Number of Turns

The magnetic field is produced due to the current flow in these turns, so increasing the number of turns will increase the total magnetic field. Thus it increases the inductance of the coil.

factors affecting inductance turns

Permeability of Core:

The permeability of the core increases the magnetic field of the coil by a hundred folds. So having a core with high permeability increases the inductance of the same coil.

factors affecting inductance permeability

Types of Inductors

Here is the detailed post about different types of inductors like solenoid, chokes, fixed and variable inductors with their applications.

Applications of Inductor

Frequency Selective Circuits (Filters)

Inductor together with resistor & capacitor can be used in different frequency filter such as high pass, low pass, band pass & band reject filter.

They frequency filters are used in separating unnecessary frequency component from the signal.

Related Posts:

Tuning Circuit:

Inductor combined with the capacitor is used in the tuning circuit in radio & television etc. for selecting the desired frequency.


An inductor is used in sensors for detecting an object in proximity without any physical contact. The inductor as we know creates a magnetic field around it when current flow through it or any change in the magnetic field causes an induced current in the inductor.

Any metal object near an inductor will disrupt its magnetic field. The change in the magnetic field will cause a current in the inductor. Any change in the current can be detected by connecting it with the current sensing circuit. Thus we can detect any metal object using this technique.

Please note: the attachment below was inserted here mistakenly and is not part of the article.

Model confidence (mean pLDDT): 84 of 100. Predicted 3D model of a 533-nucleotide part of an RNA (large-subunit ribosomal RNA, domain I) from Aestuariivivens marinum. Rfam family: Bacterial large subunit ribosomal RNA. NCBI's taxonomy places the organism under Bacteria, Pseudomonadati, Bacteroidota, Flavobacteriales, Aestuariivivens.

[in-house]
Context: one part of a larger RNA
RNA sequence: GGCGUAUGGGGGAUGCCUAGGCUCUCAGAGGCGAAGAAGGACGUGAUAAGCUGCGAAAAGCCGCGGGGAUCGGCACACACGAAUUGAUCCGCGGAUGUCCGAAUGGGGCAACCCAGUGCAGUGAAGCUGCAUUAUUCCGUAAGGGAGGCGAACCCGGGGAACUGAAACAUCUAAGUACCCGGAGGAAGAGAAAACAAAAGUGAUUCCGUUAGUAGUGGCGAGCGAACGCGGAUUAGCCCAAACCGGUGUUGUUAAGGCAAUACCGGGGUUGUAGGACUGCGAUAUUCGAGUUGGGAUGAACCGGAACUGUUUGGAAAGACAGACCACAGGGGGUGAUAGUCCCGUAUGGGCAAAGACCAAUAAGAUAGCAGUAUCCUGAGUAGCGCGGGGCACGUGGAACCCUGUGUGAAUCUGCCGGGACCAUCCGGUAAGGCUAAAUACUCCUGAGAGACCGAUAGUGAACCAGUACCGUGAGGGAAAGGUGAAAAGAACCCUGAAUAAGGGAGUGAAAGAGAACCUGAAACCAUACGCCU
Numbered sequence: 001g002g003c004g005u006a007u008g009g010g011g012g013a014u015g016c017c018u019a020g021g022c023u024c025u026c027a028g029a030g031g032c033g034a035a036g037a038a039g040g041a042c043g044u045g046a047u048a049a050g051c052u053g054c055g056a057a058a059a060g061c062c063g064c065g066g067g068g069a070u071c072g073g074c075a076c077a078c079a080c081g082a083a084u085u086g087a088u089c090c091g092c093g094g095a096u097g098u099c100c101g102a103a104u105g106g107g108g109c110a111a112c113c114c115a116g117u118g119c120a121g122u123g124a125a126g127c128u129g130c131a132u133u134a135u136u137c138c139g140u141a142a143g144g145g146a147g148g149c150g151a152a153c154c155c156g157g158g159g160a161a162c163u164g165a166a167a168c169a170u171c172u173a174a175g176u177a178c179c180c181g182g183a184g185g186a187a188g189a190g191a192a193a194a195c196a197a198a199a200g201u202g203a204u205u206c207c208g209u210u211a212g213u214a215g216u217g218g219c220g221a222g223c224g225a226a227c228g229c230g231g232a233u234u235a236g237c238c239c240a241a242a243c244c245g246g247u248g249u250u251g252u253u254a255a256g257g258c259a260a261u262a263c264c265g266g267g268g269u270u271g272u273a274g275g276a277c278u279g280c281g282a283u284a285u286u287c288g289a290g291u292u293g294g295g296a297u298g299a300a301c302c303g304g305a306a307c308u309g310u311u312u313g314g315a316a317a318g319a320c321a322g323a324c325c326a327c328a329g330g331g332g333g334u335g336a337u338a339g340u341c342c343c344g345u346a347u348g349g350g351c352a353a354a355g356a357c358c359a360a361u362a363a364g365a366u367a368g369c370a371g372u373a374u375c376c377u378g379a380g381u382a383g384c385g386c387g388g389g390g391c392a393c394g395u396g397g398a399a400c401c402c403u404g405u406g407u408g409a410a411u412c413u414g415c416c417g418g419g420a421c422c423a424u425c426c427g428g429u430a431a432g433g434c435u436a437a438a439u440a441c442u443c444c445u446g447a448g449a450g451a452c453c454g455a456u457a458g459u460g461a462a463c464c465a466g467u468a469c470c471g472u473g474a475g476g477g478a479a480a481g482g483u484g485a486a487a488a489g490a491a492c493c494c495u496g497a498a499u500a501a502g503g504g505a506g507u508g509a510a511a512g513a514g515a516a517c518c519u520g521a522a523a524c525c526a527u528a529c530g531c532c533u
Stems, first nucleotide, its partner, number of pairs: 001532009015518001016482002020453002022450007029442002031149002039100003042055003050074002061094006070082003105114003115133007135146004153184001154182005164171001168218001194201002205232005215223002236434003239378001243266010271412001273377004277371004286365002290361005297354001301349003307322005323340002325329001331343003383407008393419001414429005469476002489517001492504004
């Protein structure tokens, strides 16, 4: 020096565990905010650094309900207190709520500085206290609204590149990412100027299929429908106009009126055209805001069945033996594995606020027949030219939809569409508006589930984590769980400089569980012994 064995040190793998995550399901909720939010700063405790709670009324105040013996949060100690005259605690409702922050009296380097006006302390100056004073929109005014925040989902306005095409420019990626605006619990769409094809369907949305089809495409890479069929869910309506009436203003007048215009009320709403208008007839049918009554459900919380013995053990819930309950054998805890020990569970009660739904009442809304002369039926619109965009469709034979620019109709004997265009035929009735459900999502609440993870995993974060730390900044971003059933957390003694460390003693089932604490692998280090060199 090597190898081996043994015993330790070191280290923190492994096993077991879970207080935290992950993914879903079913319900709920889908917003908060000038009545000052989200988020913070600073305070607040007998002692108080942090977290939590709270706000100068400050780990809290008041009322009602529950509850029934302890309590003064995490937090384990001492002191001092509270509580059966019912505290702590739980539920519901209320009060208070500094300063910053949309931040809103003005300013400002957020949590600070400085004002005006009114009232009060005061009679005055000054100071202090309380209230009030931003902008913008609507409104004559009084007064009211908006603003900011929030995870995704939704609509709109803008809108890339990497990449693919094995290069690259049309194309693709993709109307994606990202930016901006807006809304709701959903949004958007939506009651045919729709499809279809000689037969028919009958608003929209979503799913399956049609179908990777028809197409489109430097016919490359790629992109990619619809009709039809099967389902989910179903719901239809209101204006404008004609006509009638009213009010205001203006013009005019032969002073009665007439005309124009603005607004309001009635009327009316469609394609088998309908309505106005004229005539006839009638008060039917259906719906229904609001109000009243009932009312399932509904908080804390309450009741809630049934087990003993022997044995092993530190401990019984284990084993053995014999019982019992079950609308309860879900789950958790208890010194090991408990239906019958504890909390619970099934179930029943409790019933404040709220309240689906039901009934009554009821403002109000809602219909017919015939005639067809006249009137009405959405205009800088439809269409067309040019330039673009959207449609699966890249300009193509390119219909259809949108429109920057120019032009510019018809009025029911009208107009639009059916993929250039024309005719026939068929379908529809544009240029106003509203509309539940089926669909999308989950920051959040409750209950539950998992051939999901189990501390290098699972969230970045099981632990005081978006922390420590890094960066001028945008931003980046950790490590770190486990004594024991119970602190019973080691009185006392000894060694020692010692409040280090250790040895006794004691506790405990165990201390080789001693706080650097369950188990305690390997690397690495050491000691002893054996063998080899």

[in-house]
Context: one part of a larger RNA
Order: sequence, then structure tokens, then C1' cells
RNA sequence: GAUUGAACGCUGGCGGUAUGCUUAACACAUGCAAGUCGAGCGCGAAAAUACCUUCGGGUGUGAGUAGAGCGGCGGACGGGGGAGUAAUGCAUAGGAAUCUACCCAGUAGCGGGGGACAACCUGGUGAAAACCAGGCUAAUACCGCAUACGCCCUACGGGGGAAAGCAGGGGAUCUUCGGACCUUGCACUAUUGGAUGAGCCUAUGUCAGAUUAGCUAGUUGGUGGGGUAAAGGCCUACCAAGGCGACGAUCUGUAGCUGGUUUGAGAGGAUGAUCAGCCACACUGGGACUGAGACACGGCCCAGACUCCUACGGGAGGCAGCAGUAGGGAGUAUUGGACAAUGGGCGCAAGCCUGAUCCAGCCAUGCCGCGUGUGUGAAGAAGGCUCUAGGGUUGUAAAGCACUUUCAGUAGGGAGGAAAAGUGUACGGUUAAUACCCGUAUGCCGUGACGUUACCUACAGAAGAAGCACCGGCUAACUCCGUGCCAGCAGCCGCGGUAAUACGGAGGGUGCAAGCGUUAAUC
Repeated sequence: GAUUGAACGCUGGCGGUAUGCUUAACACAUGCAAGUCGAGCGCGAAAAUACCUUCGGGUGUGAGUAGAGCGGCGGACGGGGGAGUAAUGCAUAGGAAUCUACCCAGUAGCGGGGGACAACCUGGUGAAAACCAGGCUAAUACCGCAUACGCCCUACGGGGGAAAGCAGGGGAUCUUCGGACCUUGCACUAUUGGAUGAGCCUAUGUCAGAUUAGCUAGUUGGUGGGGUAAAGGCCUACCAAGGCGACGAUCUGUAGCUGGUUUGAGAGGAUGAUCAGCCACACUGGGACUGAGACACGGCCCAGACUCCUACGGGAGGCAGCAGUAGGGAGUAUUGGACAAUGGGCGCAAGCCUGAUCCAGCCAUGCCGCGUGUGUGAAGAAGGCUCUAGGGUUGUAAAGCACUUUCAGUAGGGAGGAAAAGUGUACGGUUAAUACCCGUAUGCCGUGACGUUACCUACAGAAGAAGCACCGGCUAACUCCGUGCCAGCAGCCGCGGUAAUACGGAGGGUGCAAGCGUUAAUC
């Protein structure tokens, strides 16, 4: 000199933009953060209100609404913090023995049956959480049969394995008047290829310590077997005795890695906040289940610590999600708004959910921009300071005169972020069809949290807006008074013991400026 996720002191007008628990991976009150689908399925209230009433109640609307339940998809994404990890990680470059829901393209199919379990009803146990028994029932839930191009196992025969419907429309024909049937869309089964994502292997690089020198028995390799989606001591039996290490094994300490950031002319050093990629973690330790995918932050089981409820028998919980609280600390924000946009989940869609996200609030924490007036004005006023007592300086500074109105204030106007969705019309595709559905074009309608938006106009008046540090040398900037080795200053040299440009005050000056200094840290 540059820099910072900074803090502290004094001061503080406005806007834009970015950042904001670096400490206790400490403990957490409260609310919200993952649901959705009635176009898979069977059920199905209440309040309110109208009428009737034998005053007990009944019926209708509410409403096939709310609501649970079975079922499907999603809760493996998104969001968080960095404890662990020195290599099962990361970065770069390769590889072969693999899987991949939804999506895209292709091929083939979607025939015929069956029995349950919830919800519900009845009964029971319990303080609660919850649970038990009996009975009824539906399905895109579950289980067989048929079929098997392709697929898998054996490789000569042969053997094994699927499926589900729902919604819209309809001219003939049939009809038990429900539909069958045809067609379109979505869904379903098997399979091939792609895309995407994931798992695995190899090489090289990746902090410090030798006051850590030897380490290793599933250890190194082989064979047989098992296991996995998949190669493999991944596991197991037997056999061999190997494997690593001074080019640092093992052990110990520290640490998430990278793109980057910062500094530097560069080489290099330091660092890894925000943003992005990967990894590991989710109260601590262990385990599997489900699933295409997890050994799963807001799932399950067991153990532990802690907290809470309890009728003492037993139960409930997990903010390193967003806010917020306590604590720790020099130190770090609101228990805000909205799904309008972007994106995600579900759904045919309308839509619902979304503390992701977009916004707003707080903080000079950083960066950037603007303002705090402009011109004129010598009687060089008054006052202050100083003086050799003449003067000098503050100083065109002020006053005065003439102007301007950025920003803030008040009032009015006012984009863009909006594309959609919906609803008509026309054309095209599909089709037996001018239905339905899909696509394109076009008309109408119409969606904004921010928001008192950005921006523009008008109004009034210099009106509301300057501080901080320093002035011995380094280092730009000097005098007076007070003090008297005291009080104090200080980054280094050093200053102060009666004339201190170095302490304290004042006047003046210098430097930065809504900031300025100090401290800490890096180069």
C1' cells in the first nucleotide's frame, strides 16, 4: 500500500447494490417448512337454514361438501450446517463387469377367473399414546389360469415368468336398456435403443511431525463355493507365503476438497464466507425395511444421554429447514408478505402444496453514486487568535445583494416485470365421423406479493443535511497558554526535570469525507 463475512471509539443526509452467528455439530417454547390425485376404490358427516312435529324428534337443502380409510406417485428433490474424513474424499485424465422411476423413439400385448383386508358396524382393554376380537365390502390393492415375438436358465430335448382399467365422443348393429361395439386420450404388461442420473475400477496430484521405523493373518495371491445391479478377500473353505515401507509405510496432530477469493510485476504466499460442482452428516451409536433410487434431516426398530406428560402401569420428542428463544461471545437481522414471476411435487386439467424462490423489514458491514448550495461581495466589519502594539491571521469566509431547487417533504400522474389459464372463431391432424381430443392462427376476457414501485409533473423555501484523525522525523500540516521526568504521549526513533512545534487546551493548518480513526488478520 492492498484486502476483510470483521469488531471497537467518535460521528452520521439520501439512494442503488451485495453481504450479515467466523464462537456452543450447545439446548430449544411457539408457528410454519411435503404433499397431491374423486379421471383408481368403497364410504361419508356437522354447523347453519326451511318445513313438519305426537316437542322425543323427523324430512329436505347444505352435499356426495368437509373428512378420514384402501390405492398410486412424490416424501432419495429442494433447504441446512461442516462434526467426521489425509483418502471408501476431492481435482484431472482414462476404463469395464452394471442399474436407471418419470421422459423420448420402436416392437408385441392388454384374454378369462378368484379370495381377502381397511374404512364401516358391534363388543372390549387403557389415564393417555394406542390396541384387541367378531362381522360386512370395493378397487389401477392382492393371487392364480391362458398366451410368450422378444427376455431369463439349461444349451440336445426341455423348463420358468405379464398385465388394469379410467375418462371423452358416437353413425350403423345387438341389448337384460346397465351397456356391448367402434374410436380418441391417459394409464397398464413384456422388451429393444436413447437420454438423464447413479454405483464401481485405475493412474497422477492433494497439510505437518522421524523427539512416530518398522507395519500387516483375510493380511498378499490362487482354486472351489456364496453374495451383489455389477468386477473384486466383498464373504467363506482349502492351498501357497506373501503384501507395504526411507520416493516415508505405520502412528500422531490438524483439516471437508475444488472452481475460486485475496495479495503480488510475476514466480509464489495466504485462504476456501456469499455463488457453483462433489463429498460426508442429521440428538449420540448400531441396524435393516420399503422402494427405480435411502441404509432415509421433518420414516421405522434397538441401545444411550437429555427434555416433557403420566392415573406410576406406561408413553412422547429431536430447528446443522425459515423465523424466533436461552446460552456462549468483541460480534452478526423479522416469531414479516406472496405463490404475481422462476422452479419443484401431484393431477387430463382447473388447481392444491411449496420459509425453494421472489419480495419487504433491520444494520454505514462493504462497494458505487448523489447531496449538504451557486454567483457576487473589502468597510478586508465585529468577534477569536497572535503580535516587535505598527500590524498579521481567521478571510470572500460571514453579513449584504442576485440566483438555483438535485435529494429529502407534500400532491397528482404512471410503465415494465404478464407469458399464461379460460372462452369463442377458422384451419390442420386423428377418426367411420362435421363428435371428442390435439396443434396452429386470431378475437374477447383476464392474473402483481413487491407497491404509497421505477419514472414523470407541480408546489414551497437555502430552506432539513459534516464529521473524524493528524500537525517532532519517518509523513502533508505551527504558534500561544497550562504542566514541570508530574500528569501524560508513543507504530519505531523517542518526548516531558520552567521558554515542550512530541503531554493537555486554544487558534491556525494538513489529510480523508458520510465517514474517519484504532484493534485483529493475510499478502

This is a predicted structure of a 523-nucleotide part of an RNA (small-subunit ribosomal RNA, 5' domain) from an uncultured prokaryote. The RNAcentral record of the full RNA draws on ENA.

Inductive proximity sensor & Induction-loop traffic sensor are most common inductive sensors used. Both of them are used for detecting object while the latter is used for detecting the amount of traffic at a busy intersection. The traffic data is used for efficient control of the signals.


A transformer is essentially two separate inductors in close proximity with a common core that uses the magnetic flux created by one coil and induces EMF in the other coil through mutual induction.

Transformers are used for stepping up or stepping down of voltage in power transmission.

Electromagnetic Relay:

An electromagnetic relay is an electronic switch that has an inductive coil that creates a magnetic field when the coil is energized. This magnetic field pulls the terminal’s contact together allowing the current to flow.

Induction Motors

In the induction motor, the rotor rotates due to the rotating magnetic field produced by the winding across the stator. Its rotor speed depends on rotating magnetic field which depends on the supply frequency. So the only way to vary the speed is through the use of inductor.